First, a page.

Maintenance Grant (or Special Support Grant) A grant of up to £3,387 to help with living costs. This doesn’t have to be repaid. How much you can get depends on your household income. The amount of Maintenance Grant you can get will affect the amount of Maintenance Loan you can borrow. The amount of Maintenance Loan you can borrow will be reduced by £0.50 for every £1 of Maintenance Grant you are entitled to. The Special Support Grant replaces the Maintenance Grant for people who, as full-time students, can claim income-related benefits. The maximum Special Support Grant is £3,387 and doesn’t affect Maintenance Loan entitlement. Household incomeHow much? £25,000 or lessMaximum £3,387 grant Between £25,001 and £42,620 Partial grant, depending on household income More than £42,620No grant What is household income? Generally your parents’ income* is assessed if you’re under 25 and depend on them financially. *Taxable earned and unearned income (eg wages, benefits, pension or investments) For more information on income assessments, go to www.gov.uk/apply-for-student-finance/household-income Using the calculator on gov.uk you can get an estimate of the student finance which may be available to you and make a note of the results:gov.uk Estimate 1 Estimate 2 University/College Tuition Fee Loan Maintenance Loan Maintenance Grant What finance is available?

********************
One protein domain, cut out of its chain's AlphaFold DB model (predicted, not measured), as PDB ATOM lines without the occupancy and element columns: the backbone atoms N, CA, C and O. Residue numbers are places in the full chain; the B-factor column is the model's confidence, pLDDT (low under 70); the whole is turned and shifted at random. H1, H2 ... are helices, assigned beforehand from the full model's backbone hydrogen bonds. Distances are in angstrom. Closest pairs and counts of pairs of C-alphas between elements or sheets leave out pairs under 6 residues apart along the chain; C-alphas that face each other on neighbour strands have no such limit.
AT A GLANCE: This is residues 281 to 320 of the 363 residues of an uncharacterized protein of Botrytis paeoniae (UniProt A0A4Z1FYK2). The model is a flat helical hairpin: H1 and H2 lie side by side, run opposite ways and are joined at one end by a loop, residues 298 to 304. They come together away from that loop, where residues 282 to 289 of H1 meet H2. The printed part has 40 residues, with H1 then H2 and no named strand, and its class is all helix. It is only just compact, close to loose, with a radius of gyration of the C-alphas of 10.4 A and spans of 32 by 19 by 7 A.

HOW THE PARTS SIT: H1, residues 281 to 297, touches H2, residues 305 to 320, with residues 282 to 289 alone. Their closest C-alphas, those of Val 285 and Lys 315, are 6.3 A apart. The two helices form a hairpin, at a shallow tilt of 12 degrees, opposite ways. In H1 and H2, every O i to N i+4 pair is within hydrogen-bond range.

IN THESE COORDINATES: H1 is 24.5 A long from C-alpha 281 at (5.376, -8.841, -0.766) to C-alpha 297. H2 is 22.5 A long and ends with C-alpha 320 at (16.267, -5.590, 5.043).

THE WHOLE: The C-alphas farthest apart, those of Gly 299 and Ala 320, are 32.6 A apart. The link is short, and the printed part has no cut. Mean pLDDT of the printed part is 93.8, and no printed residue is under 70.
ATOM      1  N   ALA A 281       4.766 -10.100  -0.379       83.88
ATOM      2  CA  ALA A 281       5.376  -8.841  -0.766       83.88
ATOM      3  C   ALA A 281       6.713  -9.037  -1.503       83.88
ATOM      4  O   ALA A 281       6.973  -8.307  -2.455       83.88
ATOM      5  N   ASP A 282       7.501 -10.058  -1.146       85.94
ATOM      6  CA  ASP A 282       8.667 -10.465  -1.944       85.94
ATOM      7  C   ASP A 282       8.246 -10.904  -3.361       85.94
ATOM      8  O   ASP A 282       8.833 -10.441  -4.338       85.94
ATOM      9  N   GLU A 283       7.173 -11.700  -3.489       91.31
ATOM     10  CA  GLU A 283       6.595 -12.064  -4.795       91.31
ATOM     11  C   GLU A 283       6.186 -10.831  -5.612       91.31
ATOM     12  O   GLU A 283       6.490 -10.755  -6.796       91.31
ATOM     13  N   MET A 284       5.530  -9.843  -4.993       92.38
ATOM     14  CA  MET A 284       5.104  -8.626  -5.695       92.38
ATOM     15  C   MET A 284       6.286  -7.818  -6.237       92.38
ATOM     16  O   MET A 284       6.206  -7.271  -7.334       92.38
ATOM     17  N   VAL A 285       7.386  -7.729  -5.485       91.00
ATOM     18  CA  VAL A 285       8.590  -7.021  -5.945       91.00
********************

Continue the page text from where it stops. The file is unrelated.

University/College Bursary/Scholarship Amount available How do you qualify? When/how do you apply? Disabled Students’ Allowances (DSAs) DSAs are available to students who have extra costs because of a disability, mental-health condition or specific learning difficulty. DSAs don’t depend on household income and don’t have to be paid back. How much you can get depends entirely on your circumstances and support through DSAs can go towards costs of non-medical helpers, equipment or travel. Childcare Grant The Childcare Grant helps with childcare costs if you have dependent children under 15 (under 17 if the child has special educational needs) in registered or approved childcare. Parents’ Learning Allowance Parents’ Learning Allowance is to help with course-related costs if you have dependent children. Adult Dependants’ Grant Adult Dependants’ Grant helps students who have an adult who depends on them financially. For more information on DSAs and Dependants’ Grants go to www.gov.uk/student-finance/extra-help Bursaries and scholarships Many universities and colleges offer additional financial support through bursaries and scholarships. These can be linked to things like household income, academic achievement, your course or if you play a musical instrument or a sport to a high standard. It’s important to look into what may be on offer from the universities or colleges you are applying to. The information can be found on their own websites or on sites such as scholarship search.scholarship search. Find details of bursaries or scholarships offered by two of your uni or college choices and record the information below: h h What finance is available?